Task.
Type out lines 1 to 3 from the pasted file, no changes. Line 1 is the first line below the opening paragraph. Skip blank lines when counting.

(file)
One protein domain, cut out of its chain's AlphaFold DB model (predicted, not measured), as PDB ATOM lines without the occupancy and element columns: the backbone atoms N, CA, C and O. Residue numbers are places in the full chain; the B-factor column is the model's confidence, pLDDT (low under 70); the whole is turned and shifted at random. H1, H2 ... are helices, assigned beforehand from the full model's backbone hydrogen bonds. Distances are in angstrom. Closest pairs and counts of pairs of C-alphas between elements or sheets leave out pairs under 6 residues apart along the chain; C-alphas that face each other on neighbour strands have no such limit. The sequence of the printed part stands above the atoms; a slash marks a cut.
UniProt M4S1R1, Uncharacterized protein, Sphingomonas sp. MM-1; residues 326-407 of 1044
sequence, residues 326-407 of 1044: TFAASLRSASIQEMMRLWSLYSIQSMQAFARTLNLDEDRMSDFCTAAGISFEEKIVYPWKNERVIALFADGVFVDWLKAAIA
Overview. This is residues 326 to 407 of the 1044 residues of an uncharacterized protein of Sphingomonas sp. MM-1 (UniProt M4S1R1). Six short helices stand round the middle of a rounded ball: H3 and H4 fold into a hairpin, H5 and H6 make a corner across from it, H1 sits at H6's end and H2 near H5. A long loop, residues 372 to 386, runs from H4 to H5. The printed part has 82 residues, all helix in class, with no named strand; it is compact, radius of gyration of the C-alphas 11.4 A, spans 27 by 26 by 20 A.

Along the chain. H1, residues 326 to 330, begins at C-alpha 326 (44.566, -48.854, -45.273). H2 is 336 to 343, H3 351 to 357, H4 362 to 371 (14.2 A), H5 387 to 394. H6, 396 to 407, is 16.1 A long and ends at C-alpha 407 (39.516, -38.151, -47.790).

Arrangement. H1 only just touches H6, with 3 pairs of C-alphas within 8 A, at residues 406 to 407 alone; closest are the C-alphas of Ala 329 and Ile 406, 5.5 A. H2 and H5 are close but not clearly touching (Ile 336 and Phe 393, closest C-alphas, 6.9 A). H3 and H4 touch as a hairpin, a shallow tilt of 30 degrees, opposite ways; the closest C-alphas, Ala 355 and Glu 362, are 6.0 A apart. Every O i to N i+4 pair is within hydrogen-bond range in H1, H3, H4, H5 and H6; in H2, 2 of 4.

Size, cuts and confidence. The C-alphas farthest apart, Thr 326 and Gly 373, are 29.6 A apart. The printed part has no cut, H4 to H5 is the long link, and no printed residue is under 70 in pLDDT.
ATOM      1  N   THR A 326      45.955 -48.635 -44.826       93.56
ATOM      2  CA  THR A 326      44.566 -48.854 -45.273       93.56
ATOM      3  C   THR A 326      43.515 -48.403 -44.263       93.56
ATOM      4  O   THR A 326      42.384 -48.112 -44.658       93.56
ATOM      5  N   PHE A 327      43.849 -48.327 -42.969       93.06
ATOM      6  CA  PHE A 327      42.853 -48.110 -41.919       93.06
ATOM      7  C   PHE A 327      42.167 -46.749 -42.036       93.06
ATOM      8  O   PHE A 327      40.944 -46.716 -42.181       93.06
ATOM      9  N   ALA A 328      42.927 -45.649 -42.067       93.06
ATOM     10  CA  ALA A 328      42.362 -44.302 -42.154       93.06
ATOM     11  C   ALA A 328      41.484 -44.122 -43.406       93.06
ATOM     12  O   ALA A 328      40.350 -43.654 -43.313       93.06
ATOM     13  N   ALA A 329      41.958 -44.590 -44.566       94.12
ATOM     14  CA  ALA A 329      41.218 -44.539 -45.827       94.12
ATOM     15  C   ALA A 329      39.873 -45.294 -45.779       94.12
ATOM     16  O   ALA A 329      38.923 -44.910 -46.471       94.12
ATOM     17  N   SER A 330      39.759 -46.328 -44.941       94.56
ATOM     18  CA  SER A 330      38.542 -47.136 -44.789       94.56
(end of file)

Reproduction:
UniProt M4S1R1, Uncharacterized protein, Sphingomonas sp. MM-1; residues 326-407 of 1044
sequence, residues 326-407 of 1044: TFAASLRSASIQEMMRLWSLYSIQSMQAFARTLNLDEDRMSDFCTAAGISFEEKIVYPWKNERVIALFADGVFVDWLKAAIA
Overview. This is residues 326 to 407 of the 1044 residues of an uncharacterized protein of Sphingomonas sp. MM-1 (UniProt M4S1R1). Six short helices stand round the middle of a rounded ball: H3 and H4 fold into a hairpin, H5 and H6 make a corner across from it, H1 sits at H6's end and H2 near H5. A long loop, residues 372 to 386, runs from H4 to H5. The printed part has 82 residues, all helix in class, with no named strand; it is compact, radius of gyration of the C-alphas 11.4 A, spans 27 by 26 by 20 A.